Boy Scouts of America v. Dale/Dissent Souter

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Dissenting Opinions

Justice Souter, with whom Justice Ginsburg and Justice Breyer join, dissenting.

I join Justice Stevens's dissent but add this further word on the significance of Part VI of his opinion. There, Justice Stevens describes the changing attitudes toward gay people and notes a parallel with the decline of stereotypical thinking about race and gender. The legitimacy of New [p. 701] Jersey's interest in forbidding discrimination on all these bases by those furnishing public accommodations is, as Justice Stevens indicates, acknowledged by many to be beyond question. The fact that we are cognizant of this laudable decline in stereotypical thinking on homosexuality should not, however, be taken to control the resolution of this case.

Boy Scouts of America (BSA) is entitled, consistently with its own tenets and the open doors of American courts, to raise a federal constitutional basis for resisting the application of New Jersey's law. BSA has done that and has chosen to defend against enforcement of the state public accommodations law on the ground that the First Amendment protects expressive association: individuals have a right to join together to advocate opinions free from government interference. See Roberts v. United States Jaycees, 468 U.S. 609, 622 (1984). BSA has disclaimed any argument that Dale's past or future actions, as distinct from his unapologetic declaration of sexual orientation, would justify his exclusion from BSA. See Tr. of Oral Arg. 12–13.

The right of expressive association does not, of course, turn on the popularity of the views advanced by a group that claims protection. Whether the group appears to this Court to be in the vanguard or rearguard of social thinking is irrelevant to the group’s rights. I conclude that BSA has not made out an expressive association claim, therefore, not because of what BSA may espouse, but because of its failure to make sexual orientation the subject of any unequivocal advocacy, using the channels it customarily employs to state its message. As Justice Stevens explains, no group can claim a right of expressive association without identifying a clear position to be advocated over time in an unequivocal way. To require less, and to allow exemption from a public accommodations statute based on any individual's difference from an alleged group ideal, however expressed and however inconsistently claimed, would convert the right of expres- [p. 702] sive association into an easy trump of any antidiscrimination law.[1]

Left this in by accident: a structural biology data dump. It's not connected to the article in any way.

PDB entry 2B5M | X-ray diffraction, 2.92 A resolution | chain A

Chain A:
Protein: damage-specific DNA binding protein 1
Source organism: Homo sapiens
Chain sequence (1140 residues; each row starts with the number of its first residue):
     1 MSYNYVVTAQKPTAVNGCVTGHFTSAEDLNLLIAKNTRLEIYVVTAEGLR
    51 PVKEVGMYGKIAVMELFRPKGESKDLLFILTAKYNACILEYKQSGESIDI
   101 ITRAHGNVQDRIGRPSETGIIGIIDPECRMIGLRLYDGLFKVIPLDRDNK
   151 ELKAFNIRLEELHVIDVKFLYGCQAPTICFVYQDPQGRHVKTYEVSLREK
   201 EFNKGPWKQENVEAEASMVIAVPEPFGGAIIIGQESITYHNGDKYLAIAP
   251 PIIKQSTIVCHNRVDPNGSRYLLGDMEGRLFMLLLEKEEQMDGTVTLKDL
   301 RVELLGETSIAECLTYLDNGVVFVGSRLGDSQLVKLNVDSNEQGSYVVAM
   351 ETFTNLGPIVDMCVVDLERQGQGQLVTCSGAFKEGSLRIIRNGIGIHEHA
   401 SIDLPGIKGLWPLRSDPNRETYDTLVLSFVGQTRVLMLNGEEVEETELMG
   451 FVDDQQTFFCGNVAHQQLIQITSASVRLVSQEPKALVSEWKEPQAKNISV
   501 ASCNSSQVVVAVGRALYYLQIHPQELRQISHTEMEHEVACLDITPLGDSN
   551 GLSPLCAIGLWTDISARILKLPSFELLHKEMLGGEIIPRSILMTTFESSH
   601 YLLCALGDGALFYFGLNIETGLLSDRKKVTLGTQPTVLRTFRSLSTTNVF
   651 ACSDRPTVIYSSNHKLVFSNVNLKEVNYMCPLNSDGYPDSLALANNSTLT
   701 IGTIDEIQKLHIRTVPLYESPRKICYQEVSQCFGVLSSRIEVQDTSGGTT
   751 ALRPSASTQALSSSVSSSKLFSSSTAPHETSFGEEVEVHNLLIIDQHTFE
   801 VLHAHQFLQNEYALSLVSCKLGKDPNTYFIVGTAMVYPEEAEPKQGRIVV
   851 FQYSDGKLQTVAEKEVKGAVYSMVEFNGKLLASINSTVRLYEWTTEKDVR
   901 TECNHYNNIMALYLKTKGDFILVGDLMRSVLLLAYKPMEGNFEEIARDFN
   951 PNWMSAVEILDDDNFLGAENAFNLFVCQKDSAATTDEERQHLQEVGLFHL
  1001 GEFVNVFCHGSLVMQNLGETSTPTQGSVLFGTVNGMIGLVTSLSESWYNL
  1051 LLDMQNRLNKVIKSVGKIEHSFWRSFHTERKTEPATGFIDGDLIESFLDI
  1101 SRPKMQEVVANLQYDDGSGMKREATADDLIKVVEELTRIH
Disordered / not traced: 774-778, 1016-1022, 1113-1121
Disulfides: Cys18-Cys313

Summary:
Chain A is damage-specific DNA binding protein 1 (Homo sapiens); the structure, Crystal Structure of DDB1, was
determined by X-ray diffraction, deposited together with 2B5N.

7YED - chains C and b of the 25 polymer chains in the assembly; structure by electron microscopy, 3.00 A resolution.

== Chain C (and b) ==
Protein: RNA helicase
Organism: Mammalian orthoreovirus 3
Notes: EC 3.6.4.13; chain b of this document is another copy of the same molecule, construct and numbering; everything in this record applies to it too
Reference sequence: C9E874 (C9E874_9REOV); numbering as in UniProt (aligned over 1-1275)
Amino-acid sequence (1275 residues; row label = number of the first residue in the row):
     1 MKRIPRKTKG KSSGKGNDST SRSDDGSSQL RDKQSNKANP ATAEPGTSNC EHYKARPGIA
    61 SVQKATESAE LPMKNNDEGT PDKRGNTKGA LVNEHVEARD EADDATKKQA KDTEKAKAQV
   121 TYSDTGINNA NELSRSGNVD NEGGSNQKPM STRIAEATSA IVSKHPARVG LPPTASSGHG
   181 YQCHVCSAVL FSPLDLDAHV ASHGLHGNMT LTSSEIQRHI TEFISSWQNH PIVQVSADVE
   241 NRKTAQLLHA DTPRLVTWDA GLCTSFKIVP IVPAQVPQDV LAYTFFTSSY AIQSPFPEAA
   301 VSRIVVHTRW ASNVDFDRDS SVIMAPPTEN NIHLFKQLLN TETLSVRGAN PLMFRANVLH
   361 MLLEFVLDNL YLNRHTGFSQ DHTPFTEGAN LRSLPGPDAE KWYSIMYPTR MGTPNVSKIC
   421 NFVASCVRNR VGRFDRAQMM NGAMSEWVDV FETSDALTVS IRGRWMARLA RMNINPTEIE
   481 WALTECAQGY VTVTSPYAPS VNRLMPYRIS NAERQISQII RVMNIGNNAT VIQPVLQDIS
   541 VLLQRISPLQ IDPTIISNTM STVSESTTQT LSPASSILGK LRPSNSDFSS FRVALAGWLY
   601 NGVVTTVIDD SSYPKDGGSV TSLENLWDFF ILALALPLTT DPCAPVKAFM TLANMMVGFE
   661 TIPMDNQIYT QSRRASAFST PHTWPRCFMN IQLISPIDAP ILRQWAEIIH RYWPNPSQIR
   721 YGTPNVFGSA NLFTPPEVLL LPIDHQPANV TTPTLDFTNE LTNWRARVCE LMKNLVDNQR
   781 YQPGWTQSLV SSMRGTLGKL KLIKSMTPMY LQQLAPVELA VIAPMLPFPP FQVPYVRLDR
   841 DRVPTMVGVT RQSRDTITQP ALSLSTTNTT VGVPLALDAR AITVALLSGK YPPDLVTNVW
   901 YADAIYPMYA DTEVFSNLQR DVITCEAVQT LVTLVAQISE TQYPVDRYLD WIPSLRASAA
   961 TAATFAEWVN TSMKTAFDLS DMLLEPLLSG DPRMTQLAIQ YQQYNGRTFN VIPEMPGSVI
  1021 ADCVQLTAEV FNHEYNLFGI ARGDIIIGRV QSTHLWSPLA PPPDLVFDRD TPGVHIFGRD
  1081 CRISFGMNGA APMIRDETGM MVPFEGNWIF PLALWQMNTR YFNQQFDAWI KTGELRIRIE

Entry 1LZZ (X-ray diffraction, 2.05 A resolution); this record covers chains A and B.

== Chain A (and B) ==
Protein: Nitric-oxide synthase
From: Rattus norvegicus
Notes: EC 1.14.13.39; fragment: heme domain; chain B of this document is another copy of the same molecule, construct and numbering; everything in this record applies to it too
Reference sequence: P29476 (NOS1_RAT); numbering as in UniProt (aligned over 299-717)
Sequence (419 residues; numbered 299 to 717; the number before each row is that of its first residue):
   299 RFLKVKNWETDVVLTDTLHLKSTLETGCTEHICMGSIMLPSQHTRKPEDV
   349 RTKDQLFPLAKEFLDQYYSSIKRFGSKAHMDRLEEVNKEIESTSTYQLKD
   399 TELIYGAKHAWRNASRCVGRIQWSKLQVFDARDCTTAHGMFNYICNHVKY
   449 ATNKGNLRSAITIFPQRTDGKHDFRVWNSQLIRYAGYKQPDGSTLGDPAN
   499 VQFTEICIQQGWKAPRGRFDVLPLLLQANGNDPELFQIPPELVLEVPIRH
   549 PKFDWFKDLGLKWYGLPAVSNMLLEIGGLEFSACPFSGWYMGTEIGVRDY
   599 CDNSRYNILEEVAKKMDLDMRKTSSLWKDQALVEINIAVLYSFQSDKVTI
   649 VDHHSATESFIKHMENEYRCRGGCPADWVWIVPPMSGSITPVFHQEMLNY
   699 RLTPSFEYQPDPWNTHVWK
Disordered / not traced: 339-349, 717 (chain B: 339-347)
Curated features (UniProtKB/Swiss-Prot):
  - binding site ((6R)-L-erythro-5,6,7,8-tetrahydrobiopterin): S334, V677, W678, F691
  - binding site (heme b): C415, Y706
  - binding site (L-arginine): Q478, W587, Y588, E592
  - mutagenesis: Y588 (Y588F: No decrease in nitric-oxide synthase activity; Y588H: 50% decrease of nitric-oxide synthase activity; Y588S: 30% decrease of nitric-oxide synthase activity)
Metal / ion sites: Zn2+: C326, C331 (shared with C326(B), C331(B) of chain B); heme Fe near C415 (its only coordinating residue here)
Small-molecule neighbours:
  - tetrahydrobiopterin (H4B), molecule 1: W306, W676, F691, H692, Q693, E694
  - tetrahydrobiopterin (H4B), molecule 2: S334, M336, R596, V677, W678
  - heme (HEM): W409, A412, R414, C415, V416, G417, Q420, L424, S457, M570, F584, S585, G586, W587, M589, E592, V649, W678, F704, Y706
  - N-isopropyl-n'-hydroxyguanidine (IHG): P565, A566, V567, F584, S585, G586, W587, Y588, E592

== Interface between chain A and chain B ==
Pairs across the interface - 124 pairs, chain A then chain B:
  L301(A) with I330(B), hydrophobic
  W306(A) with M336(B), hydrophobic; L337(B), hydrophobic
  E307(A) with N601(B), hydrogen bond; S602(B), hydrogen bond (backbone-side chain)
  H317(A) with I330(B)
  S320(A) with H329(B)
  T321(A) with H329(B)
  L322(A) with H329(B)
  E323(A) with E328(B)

If, on the other hand, an expressive association claim has met the conditions Justice Stevens describes as necessary, there may well be circumstances in which the antidiscrimination law must yield, as he says. It is certainly possible for an individual to become so identified with a position as to epitomize it publicly. When that position is at odds with a group's advocated position, applying an antidiscrimination statute to require the group's acceptance of the individual in a position of group leadership could so modify or muddle or frustrate the group's advocacy as to violate the expressive associational right. While it is not our business here to rule on any such hypothetical, it is at least clear that our estimate of the progressive character of the group's position will be irrelevant to the First Amendment analysis if such a case comes to us for decision.


  1. . An expressive association claim is in this respect unlike a basic free speech claim, as Justice Stevens points out; the latter claim, i.e., the right to convey an individual's or group's position, if bona fide, may be taken at face value in applying the First Amendment. This case is thus unlike Hurley v. Irish-American Gay, Lesbian and Bisexual Group of Boston, Inc., 515 U.S. 557 (1995).